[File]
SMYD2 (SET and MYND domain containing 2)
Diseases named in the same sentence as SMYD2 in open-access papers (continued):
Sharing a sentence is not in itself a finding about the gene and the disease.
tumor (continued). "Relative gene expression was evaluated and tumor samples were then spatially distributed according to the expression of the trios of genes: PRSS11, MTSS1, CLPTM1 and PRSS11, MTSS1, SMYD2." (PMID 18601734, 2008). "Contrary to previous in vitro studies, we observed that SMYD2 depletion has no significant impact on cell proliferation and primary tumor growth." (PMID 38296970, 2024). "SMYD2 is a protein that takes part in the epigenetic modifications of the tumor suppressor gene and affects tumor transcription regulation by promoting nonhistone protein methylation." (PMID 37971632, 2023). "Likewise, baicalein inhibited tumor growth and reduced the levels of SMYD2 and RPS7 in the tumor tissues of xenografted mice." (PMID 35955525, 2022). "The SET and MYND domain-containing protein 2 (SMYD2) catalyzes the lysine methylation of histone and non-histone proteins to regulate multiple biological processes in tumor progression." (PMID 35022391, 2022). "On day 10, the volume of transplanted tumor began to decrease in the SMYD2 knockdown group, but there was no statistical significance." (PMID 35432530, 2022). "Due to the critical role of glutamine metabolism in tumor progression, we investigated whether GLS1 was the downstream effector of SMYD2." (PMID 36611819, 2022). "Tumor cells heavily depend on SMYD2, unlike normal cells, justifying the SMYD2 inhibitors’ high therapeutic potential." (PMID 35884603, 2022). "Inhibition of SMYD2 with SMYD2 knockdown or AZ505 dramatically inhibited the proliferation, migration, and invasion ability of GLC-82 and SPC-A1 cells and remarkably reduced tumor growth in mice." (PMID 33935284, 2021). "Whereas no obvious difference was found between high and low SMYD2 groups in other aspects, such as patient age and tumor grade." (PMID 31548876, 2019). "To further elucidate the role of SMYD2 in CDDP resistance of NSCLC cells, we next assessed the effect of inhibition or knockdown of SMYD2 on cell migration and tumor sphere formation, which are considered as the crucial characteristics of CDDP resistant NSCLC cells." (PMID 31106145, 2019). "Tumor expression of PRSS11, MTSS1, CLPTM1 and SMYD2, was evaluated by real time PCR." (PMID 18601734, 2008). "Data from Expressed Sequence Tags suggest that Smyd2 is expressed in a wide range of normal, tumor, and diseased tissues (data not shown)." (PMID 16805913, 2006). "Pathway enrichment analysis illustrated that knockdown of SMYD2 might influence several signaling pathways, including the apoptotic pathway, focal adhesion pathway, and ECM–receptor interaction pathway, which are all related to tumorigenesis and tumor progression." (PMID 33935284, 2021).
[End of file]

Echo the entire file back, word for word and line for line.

SMYD2 (SET and MYND domain containing 2)
Diseases named in the same sentence as SMYD2 in open-access papers (continued):
Sharing a sentence is not in itself a finding about the gene and the disease.
tumor (continued). "Relative gene expression was evaluated and tumor samples were then spatially distributed according to the expression of the trios of genes: PRSS11, MTSS1, CLPTM1 and PRSS11, MTSS1, SMYD2." (PMID 18601734, 2008). "Contrary to previous in vitro studies, we observed that SMYD2 depletion has no significant impact on cell proliferation and primary tumor growth." (PMID 38296970, 2024). "SMYD2 is a protein that takes part in the epigenetic modifications of the tumor suppressor gene and affects tumor transcription regulation by promoting nonhistone protein methylation." (PMID 37971632, 2023). "Likewise, baicalein inhibited tumor growth and reduced the levels of SMYD2 and RPS7 in the tumor tissues of xenografted mice." (PMID 35955525, 2022). "The SET and MYND domain-containing protein 2 (SMYD2) catalyzes the lysine methylation of histone and non-histone proteins to regulate multiple biological processes in tumor progression." (PMID 35022391, 2022). "On day 10, the volume of transplanted tumor began to decrease in the SMYD2 knockdown group, but there was no statistical significance." (PMID 35432530, 2022). "Due to the critical role of glutamine metabolism in tumor progression, we investigated whether GLS1 was the downstream effector of SMYD2." (PMID 36611819, 2022). "Tumor cells heavily depend on SMYD2, unlike normal cells, justifying the SMYD2 inhibitors’ high therapeutic potential." (PMID 35884603, 2022). "Inhibition of SMYD2 with SMYD2 knockdown or AZ505 dramatically inhibited the proliferation, migration, and invasion ability of GLC-82 and SPC-A1 cells and remarkably reduced tumor growth in mice." (PMID 33935284, 2021). "Whereas no obvious difference was found between high and low SMYD2 groups in other aspects, such as patient age and tumor grade." (PMID 31548876, 2019). "To further elucidate the role of SMYD2 in CDDP resistance of NSCLC cells, we next assessed the effect of inhibition or knockdown of SMYD2 on cell migration and tumor sphere formation, which are considered as the crucial characteristics of CDDP resistant NSCLC cells." (PMID 31106145, 2019). "Tumor expression of PRSS11, MTSS1, CLPTM1 and SMYD2, was evaluated by real time PCR." (PMID 18601734, 2008). "Data from Expressed Sequence Tags suggest that Smyd2 is expressed in a wide range of normal, tumor, and diseased tissues (data not shown)." (PMID 16805913, 2006). "Pathway enrichment analysis illustrated that knockdown of SMYD2 might influence several signaling pathways, including the apoptotic pathway, focal adhesion pathway, and ECM–receptor interaction pathway, which are all related to tumorigenesis and tumor progression." (PMID 33935284, 2021).